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|Story||50 Places Linux is Running That You Might Not Expect||srlinuxx||23/03/2010 - 4:11pm|
|Story||Educating the telcos on being open||acurrie||23/03/2010 - 3:46pm|
|Story||There Is Still No Open Source Software Market||srlinuxx||23/03/2010 - 1:48pm|
|Story||Indie Gamers See The Linux Market||srlinuxx||23/03/2010 - 1:45pm|
|Story||Will Red Hat Stay Red Hot?||srlinuxx||23/03/2010 - 1:42pm|
|Story||Distributed Replicated Storage Across Four Storage Nodes With GlusterFS On CentOS 5.4||falko||23/03/2010 - 12:53pm|
|Story||Testing AMD's New FirePro Linux Driver With The FirePro V8750||srlinuxx||23/03/2010 - 11:42am|
|Story||What Does That Server Really Serve?||srlinuxx||23/03/2010 - 11:40am|
|Story||Compressed File Systems on Linux||srlinuxx||23/03/2010 - 11:37am|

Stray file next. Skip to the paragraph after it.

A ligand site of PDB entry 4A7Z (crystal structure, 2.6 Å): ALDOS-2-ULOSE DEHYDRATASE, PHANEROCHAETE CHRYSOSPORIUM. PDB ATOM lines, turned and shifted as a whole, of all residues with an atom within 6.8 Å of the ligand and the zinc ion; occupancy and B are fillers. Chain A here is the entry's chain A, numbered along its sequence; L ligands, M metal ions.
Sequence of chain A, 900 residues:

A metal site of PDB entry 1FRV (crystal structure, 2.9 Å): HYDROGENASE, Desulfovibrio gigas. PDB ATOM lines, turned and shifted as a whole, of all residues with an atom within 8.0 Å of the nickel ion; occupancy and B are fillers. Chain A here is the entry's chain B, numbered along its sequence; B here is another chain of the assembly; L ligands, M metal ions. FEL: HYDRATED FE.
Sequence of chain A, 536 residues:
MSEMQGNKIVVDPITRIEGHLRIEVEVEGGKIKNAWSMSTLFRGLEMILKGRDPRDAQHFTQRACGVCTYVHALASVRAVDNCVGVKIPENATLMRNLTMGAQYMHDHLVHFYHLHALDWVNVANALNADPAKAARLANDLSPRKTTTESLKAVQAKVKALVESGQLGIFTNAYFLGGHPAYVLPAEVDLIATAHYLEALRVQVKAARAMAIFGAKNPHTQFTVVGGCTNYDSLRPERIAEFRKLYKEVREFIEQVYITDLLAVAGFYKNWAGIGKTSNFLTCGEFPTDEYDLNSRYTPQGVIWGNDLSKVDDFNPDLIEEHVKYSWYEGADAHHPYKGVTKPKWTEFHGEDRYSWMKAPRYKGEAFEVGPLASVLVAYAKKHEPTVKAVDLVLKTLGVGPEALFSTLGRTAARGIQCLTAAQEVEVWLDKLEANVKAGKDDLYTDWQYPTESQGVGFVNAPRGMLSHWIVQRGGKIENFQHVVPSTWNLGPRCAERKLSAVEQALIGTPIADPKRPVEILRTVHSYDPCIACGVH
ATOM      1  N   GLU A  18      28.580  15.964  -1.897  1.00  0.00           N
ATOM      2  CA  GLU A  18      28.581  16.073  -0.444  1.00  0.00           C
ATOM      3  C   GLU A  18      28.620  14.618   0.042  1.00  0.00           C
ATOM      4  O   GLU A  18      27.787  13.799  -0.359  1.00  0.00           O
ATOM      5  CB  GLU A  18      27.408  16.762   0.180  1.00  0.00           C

|Story||Lucid vision||srlinuxx||23/03/2010 - 11:35am|
So I’ve realized that the Google Toolbar will not install on Ubuntu 6.10 “Edgy Eft” with Firefox 2. I did however figure out a fix for it. Below are instructions for downloading, “fixing” and installing the Google Toolbar on Firefox 2.
GNOME has a nice selector to select the output device for audio. Apparently, KDE does not have any (at least up to version 3.5.2 I’m running). I figured out a rather simple way to select the ALSA audio device.
The “Linux vs Windows” debate generally revolves around the Total Cost of Ownership (TCO) issue. Decision-makers rely heavily on their assessment of TCO. It is important to understand the dynamics of different segments of the market.
The new version (6) of Fedora Core, which became available for download in November, shows that major Linux vendors see the importance of virtualisation and virtual private servers in years to come. Xen in Fedora Core 6 comes with a GUI named Virtual Machine Manager.